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Amari Nasafi describes his transition from teaching 7th grade Language Arts to teaching African-American Literature at West.

Amari Nasafi

For English teacher Amari Nasafi, all it took to change his entire career path was a new literature course. After teaching Language Arts 7 at Northwest Junior High for 9 years, he decided to take up the opportunity to teach English 9 and the first African-American Literature class at West High. Nasafi returned to in-person learning as soon as possible after briefly teaching online during the 2020-2021 school year.

“A lot of the reason that I teach is that I get a lot of energy from interacting with people,” Nasafi said. “The amount of reduction in that from being online made it less enjoyable; it wasn’t as fun.”

That year, Nasafi was encouraged by colleagues to apply for the new job opening to teach African American Literature. However, it was not an easy decision for him to make.

“I had to think about it and ask a lot of people whose opinions I really trust because I was like ‘man I really love Northwest,’” he said. “It has nothing to do with Northwest being a place I wanted to leave, it’s all about me embarking on something new.”

It has nothing to do with Northwest being a place I wanted to leave, it’s all about me embarking on something new.

— Amari Nasafi

Teaching during the pandemic has brought its own challenges for Nasafi, limiting his interactions with students due to mask-wearing and the lack of seeing his students’ facial expressions. However, Nasafi feels the biggest challenges for him so far this year have been categorized by changing schools and classes rather than teaching during the pandemic. 

“It feels a little bit like your first year teaching because you’re getting acquainted with the curriculum and all of those things, but the vast majority of my experience has been super positive,” Nasafi said.

The vast majority of my experience has been super positive.

— Amari Nasafi

Through his several years of teaching, Nasafi has continued to pursue his hobbies, the main one being drug-free bodybuilding. Starting in 2013, Nasafi has accomplished a lot in this area of his life, including winning an international tournament in 2019. Though he took a break from competing during the pandemic, he has continued to train hard and plans to compete again in 2022. Along with bodybuilding, Nasafi dedicates his time out of the classroom to being a husband and a dad, as well as reading good books.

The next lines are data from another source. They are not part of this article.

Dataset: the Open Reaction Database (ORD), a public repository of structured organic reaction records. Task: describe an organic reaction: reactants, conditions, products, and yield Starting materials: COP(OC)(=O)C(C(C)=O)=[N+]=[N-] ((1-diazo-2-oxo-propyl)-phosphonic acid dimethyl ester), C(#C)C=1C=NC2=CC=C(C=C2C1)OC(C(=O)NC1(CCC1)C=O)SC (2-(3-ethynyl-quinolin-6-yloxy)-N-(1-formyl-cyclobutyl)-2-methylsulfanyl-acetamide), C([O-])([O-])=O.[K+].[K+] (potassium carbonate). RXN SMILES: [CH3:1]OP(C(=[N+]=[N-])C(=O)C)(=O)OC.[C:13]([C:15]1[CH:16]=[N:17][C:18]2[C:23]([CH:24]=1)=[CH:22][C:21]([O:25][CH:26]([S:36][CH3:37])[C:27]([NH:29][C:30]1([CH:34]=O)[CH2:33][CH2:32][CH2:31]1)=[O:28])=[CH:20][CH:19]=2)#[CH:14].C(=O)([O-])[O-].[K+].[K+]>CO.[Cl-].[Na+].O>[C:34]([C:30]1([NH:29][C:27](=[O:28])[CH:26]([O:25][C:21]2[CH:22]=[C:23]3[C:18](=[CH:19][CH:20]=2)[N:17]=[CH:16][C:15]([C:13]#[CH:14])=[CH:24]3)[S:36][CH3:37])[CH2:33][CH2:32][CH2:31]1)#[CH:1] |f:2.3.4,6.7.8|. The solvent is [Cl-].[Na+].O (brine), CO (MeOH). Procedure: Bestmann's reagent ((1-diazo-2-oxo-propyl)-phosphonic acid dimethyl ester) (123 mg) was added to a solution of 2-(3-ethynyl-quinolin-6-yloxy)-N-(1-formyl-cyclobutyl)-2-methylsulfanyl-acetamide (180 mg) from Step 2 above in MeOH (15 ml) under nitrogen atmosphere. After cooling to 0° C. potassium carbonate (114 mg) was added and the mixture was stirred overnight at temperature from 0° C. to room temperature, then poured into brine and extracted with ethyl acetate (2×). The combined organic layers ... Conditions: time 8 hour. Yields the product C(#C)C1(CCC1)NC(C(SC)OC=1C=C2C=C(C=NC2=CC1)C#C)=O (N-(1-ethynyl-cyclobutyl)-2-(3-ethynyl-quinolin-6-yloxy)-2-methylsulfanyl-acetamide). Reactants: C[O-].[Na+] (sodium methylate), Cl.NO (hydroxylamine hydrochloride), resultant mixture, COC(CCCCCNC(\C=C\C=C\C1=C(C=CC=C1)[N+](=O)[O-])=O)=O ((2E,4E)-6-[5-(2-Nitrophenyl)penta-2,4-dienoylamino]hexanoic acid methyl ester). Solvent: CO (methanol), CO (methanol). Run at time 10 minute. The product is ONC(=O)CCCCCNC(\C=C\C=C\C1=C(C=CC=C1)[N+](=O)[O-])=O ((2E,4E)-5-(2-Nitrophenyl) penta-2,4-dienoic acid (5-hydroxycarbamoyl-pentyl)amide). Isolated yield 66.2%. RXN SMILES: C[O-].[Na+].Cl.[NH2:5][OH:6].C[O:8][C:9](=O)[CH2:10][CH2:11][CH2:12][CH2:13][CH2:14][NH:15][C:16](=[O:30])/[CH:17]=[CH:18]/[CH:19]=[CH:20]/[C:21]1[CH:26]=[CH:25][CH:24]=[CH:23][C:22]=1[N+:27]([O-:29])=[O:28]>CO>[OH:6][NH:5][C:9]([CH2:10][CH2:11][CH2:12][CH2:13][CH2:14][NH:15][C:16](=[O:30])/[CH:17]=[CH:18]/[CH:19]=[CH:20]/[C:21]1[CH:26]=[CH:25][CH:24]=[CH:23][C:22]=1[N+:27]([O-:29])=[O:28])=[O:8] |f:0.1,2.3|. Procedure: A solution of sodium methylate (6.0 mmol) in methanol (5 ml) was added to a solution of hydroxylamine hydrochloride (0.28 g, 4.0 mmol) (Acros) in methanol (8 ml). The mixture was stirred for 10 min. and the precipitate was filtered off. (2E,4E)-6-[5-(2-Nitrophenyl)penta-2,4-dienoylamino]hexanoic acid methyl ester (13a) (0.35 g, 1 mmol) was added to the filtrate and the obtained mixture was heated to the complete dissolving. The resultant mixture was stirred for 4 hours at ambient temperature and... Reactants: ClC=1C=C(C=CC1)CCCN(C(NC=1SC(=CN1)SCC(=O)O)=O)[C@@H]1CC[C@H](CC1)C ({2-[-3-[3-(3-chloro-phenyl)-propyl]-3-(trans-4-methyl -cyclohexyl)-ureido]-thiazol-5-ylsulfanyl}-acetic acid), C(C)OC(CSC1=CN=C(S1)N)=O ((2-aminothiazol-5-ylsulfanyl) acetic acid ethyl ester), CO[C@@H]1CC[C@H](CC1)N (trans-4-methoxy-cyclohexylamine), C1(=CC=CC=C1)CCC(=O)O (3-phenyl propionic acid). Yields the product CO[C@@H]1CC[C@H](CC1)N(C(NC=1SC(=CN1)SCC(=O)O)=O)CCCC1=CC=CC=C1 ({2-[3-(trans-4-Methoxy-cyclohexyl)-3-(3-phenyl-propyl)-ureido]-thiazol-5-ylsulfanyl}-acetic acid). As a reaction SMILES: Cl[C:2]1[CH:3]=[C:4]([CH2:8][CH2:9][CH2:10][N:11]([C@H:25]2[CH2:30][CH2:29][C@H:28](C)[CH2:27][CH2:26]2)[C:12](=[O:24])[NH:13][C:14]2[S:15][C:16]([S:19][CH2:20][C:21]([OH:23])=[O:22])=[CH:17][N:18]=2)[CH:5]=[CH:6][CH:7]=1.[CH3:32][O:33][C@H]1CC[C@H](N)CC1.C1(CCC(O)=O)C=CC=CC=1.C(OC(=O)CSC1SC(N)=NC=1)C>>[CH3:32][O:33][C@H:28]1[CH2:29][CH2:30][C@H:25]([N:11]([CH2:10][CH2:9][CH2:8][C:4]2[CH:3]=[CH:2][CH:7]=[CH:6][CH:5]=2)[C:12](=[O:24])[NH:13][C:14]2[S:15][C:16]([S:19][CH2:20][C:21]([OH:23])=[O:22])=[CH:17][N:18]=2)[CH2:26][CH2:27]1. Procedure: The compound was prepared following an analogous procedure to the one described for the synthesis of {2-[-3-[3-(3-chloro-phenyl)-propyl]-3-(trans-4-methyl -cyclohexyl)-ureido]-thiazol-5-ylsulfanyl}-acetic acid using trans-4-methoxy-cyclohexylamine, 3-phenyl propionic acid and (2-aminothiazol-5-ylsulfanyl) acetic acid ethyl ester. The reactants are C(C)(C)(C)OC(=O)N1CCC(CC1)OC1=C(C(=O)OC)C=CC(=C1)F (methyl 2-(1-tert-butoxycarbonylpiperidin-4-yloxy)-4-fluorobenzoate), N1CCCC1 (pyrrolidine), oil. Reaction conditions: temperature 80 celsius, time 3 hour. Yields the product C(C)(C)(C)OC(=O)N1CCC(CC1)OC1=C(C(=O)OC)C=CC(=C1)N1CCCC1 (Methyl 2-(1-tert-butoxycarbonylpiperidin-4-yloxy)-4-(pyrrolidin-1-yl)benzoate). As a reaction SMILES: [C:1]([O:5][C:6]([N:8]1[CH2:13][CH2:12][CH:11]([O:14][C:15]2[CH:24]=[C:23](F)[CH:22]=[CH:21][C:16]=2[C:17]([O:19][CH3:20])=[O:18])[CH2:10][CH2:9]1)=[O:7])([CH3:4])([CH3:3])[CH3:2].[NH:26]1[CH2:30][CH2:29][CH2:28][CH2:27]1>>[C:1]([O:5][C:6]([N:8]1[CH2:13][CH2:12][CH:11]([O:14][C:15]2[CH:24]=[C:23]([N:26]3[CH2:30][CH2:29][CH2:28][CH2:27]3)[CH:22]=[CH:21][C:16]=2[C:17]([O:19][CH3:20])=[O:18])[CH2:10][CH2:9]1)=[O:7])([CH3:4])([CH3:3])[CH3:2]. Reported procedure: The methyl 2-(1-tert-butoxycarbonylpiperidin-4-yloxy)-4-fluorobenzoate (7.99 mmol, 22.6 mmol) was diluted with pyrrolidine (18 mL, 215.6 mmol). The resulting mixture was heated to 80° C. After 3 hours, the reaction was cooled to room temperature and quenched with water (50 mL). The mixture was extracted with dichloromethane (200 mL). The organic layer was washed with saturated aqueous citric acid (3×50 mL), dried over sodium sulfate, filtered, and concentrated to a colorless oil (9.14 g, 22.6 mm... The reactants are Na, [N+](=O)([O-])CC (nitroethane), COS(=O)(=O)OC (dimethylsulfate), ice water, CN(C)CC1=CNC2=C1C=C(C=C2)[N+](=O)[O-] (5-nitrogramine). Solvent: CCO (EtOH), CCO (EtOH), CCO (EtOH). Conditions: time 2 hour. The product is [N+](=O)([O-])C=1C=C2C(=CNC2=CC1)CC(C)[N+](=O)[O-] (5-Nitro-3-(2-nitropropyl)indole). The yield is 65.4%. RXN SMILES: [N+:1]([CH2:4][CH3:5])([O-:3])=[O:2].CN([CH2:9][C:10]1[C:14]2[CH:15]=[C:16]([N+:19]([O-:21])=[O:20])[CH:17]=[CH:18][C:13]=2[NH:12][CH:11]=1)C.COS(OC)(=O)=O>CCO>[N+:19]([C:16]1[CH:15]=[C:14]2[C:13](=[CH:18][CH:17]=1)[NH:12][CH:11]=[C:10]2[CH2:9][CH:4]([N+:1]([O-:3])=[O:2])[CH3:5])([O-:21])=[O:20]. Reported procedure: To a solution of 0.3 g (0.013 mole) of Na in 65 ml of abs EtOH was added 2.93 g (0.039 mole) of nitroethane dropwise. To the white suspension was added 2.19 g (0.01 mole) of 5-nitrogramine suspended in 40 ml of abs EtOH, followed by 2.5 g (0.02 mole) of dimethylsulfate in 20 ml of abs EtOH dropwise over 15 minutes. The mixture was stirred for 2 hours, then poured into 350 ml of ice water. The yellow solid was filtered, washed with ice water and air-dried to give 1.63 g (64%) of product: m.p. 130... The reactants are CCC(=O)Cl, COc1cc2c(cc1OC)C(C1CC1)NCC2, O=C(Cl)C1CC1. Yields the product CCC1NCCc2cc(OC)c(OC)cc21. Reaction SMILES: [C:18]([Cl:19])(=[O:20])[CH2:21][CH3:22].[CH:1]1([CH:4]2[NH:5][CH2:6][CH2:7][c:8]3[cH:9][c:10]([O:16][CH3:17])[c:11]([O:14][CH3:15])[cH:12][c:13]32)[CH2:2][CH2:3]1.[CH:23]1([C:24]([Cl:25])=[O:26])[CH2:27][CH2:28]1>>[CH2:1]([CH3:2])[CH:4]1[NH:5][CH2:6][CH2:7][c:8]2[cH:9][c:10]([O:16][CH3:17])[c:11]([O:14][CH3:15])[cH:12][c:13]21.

In the classroom, one of Nasafi’s favorite parts about getting to teach is watching his students share their ideas and listening to them discuss important issues. Having insightful discussions has become the most energizing part of his job.

“I’m always learning from my students, but I feel like that’s really been happening a lot so far in African American Lit,” Nasafi said. “I’m hearing how [students] perceive these issues so differently than a lot of the people at my age do.”

Another valuable experience for Nasafi has been reconnecting many students he previously had. He described seeing how students have changed from being 12 to 17 as being uncanny, but in a good way.

Shifting from interacting with junior high students to high school students has also been  a challenge. Nasafi is working to calibrate his teaching style to better suit an older audience.

“I’m still trying to learn that balance because in my head I’m thinking, ‘Oh, they’re gonna be so serious,’” Nasafi said. “And [being goofy] is part of my personality, I’m not a super serious type of person and I was kind of concerned that that would have to all go away, but that hasn’t been the case.”

Even though it has been a bit anxiety-inducing to teach a completely new class in a new place, Nasafi is enjoying learning how to navigate alongside his students.

It’s like we’re all kind of on the discovery path together.

— Amari Nasafi

“It’s like we’re all kind of on the discovery path together,” Nasafi said.

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